Shock Totem #10 (Jan 2016)
- Closing for Submissions
- Shock Totem Returns!
- Apex Publications Acquires Shock Totem Book Line
- The Head, the Tail, the Whole Damn Thing: Musings on Jaws, Part 8
- The Head, the Tail, the Whole Damn Thing: Musings on Jaws, Part 7
- The Head, the Tail, the Whole Damn Thing: Musings on Jaws, Part 6
- The Head, the Tail, the Whole Damn Thing: Musings on Jaws, Part 5
- The Head, the Tail, the Whole Damn Thing: Musings on Jaws, Part 4
- The Head, the Tail, the Whole Damn Thing: Musings on Jaws, Part 3
- The Head, the Tail, the Whole Damn Thing: Musings on Jaws, Part 2
Like what you've read here or in the magazine? Please consider donating.
Tag Archives: Anthology
After a long absence from conventions, this coming weekend, June 5–7, we will have a table at the fourth annual Anthology conference (AnthoCon) up in Portsmouth, NH. Special guests include Christopher Golden, Tom Monteleone, James A. Moore, Gene O’Neill, and more…
Cat and Barry will be manning the table and selling copies of all Shock Totem releases at a generous discount. Barry will also be selling his hand-drawn bookmarks, individually or as a set.
Anyway, it is sure to be a helluva good time. Stop by the Shock Totem table and say hello (and maybe buy a thing or two).
Typically I shy away from short fiction collections unless I see the name King or Gaiman or some other major league writer on the cover in large letters. So to say that I approached Wicked Seasons: The Journal of the New England Horror Writers, Volume II, with trepidation is an understatement. However, what a treat it turned out to be, especially for this horror-loving writer and reader.
I was immediately engrossed (and a bit grossed out) by the stories presented in this annual collection. There’s not a lot here that one might label traditional horror, though the stories are definitely spooky, humorous, eerie and twisted. More akin to old episodes of Outer Limits, Alfred Hitchcock Presents or Tales from the Darkside. The thread of suspense and bizarre is definitely on display. However, every wicked story is right at home in this collection, and fit nicely into the breeding ground of dark fiction that is New England.
Wicked Seasons is edited by Stacey Longo and contains stories from Rob Smales, Scott Goudsward, Kristy Peterson Schoonover, Catherine Grant, Christopher Golden, and James A. Moore, to name a few. The collection does not stumble in presenting the strange, macabre, or downright grisly. You’ll not find the monsters and aliens of stories that might have appeared in the fifties or sixties in this anthology, but monsters of the more or less human kind.
Catherine Grant’s “Three Fat Guys Soap” is just such a story, in which a strange and horrific method of making soap becomes a stunning act of revenge, and is immensely satisfying for anyone who has ever been bullied by their boss.
“Blood Prophet,” by Scott T. Goudsward, is another example of the horror of humanity in which child abuse and religious dementia play a center stage role, and makes the ending all the more satisfying.
Christopher Golden brings us “The Secret Backs of Things,” which brings to mind Bradbury’s Something Wicked This Way Comes. It’s a puzzle in which events are merely hinted at, leaving the reader to figure the rest out.
“The Basement Legs,” by Robert J. Duperre, tells about a man who comes to the defense of a young, pregnant Filipino woman who lives in his apartment building. Duperre earns kudos here for bringing a whole new meaning to your local UPS service.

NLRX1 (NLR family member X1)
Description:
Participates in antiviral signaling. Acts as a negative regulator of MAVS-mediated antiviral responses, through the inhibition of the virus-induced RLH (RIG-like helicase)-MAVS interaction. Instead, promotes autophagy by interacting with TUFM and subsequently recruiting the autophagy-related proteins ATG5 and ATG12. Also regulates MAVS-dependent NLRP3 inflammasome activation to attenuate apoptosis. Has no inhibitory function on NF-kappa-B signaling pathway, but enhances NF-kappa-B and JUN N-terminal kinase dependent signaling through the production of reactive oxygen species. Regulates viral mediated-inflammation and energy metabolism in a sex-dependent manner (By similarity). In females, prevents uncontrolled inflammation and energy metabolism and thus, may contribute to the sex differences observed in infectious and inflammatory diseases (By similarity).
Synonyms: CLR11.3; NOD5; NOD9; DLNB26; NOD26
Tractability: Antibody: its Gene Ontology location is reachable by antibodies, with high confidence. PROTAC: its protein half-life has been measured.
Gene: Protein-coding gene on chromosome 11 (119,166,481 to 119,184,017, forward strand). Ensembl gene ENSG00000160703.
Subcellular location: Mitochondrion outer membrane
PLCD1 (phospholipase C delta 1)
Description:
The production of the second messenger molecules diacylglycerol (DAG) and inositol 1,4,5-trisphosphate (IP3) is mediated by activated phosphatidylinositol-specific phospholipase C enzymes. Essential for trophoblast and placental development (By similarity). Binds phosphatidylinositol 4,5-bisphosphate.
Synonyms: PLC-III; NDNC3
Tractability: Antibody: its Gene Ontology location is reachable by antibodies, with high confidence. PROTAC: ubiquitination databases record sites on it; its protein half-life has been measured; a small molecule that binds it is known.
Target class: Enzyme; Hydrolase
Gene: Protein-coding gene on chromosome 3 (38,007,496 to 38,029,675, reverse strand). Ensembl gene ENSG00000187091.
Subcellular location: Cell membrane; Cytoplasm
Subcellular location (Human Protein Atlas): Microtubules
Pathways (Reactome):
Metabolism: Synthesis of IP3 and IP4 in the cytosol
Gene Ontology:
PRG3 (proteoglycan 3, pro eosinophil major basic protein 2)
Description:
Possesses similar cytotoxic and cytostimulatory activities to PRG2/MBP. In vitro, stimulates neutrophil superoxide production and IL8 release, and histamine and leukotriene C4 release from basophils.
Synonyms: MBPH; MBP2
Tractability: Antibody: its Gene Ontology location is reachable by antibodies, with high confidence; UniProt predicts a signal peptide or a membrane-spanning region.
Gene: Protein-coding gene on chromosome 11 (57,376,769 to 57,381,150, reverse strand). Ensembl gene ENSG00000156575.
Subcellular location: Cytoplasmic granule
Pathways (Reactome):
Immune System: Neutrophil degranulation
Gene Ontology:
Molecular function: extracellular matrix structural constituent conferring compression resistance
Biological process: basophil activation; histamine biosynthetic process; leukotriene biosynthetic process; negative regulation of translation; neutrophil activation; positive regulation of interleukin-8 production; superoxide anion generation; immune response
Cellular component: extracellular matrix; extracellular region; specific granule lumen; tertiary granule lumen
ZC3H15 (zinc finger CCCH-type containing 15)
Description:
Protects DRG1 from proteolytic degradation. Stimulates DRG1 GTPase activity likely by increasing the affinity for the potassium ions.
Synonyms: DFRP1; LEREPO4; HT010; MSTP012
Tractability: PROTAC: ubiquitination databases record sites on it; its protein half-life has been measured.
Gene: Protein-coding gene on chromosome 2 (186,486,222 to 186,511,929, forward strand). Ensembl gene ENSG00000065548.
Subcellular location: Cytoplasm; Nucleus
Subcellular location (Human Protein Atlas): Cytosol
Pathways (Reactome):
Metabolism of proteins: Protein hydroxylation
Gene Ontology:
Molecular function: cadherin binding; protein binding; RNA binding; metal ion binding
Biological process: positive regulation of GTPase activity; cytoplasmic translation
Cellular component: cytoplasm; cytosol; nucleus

Kristi Petersen Schoonover writes “To Chance Tomorrow,” a cautionary story about science’s role in our lives, and the dubious changes it provides for our future, but at what cost?
If it’s hauntings that scare you, Addison Clift’s “Furious Demon” is a deliciously creepy tale of a woman’s dead father coming back to haunt her and who very well may have molested her when she was a child.
Rob Smales’s “A Night at the Show” and Errick A. Nunnally’s “Lycanthrobastards” are dark werewolf tales that provide surprising departures from standard fare, with fantastic results.
The Wicked Seasons table of contents also includes Trisha J. Wooldridge, Lucien E.G. Spelman, Michael J. Evans, Paul McMahon, and Gregory L. Norris—all very entertaining and chilling reads. For someone who doesn’t often read anthologies, Wicked Seasons exceeded all expectations and converted this reader to seeking out other, similar collections. Also, don’t miss the introduction from Jeff Strand. It’s as entertaining as the central stories.
Cellar Door is an anthology of poetry, flash fiction, short stories, and visual art that all revolves around one common theme; the cellar door. Not just any cellar door, but the cellar door that we all knew as kids growing up. The one that always made you feel a little uncomfortable but that held such terrifying intrigue. The one where you made sure to watch over your shoulder as you turned your back to it. It’s the archetype of the cellar door that is seemingly so engrained in our minds and imaginations that has come to inspire each and every piece in this collection.
Edited by Shawna L. Bernard and published by James Ward Kirk Publishing, this anthology is one of huge volume and contains dozens and dozens of pieces to get lost in, and at first glance upon the subject matter it may seem as though the theme may become a little redundant, but rest assured, this is certainly not the case.
Poems and short fiction that are included vary so much in voice, style, aesthetic, and even the use of the theme of the cellar door are so well implemented, that time and time again you are pleasantly surprised at the creativity and pure originality of each piece and each author. Influences ranging from Edgar Allen Poe to Stephen King are all present and it is really neat to compare and contrast each piece.